Cat tails can be a bit mysterious. Sometimes it seems like our cats are in complete control of them and other times it can seem like the feline tail has a mind of its own. I’ve also learned that whenever I run my fingers along my cat’s back, the petting journey had to stop at the base of their tail, or else I got a stern look and an annoyed meow. While not true of every cat, there are certainly more than a few cats that can’t stand having their tail touched.
So, why don’t cats like their tails touched? A cat’s tail is very sensitive as it’s made of many ligaments, tendons, and nerves. While it’s an essential body part that helps cats with their balance, movement, and communication it’s also one of the more vulnerable parts of our cats and many felines have a natural urge to protect it.
If you want to learn more about why don’t cats like their tails touched, and the overall importance of your cat’s tail then keep on reading!
What Is The Function Of A Cat’s Tail?
The research and studies done on domestic cats have been significantly increased over the years, especially in the areas of neuroscience and behavior, but the tail has never been a part of that discussion until fairly recently, despite its importance.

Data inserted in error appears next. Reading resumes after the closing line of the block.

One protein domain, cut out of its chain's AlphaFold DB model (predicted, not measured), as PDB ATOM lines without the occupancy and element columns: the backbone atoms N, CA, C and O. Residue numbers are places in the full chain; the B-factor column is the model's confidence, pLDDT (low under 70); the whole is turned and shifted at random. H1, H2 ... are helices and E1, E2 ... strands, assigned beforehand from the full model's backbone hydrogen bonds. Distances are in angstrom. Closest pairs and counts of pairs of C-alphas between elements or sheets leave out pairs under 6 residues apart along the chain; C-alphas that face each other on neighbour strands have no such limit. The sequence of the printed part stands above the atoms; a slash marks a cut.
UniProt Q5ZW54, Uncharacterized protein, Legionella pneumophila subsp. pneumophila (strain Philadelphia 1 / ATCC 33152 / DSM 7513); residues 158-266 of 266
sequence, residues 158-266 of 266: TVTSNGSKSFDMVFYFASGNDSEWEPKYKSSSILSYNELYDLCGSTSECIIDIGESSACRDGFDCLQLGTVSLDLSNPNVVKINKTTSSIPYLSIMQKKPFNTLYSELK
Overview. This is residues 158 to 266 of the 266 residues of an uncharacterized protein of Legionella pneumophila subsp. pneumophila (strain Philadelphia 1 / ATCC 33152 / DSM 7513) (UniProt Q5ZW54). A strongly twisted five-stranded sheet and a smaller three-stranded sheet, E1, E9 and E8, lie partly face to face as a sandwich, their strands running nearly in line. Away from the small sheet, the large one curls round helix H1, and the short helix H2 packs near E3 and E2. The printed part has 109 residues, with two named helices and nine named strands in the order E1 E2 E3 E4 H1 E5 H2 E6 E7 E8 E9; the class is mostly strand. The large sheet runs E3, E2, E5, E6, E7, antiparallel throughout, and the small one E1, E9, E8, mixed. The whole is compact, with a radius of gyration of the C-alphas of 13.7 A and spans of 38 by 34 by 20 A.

Before we can really understand why some cats aren’t happy with their tail being touched, we need to figure out the role this body part plays in our cats’ day-to-day life.
Cats are known for their acrobatic skills when it comes to climbing, chasing stealthily after prey, and most importantly jumping down from tall heights and landing back on their feet. While their whole body is designed to give them amazing balancing abilities, their tail also plays a crucial role in it.
“Their flexible backs and lack of a true collarbone helps them turn, so they’re in a position to land on their feet,” says Dr. Cottrell, DMV, a veterinarian at the Cat Hospital at Town in Baltimore, Maryland. “The tail helps realign their legs and body as they fall, keeping the cat level,” she adds. Their tail also serves as a counterbalance when they’re walking on narrow spaces, such as tree branches and fences.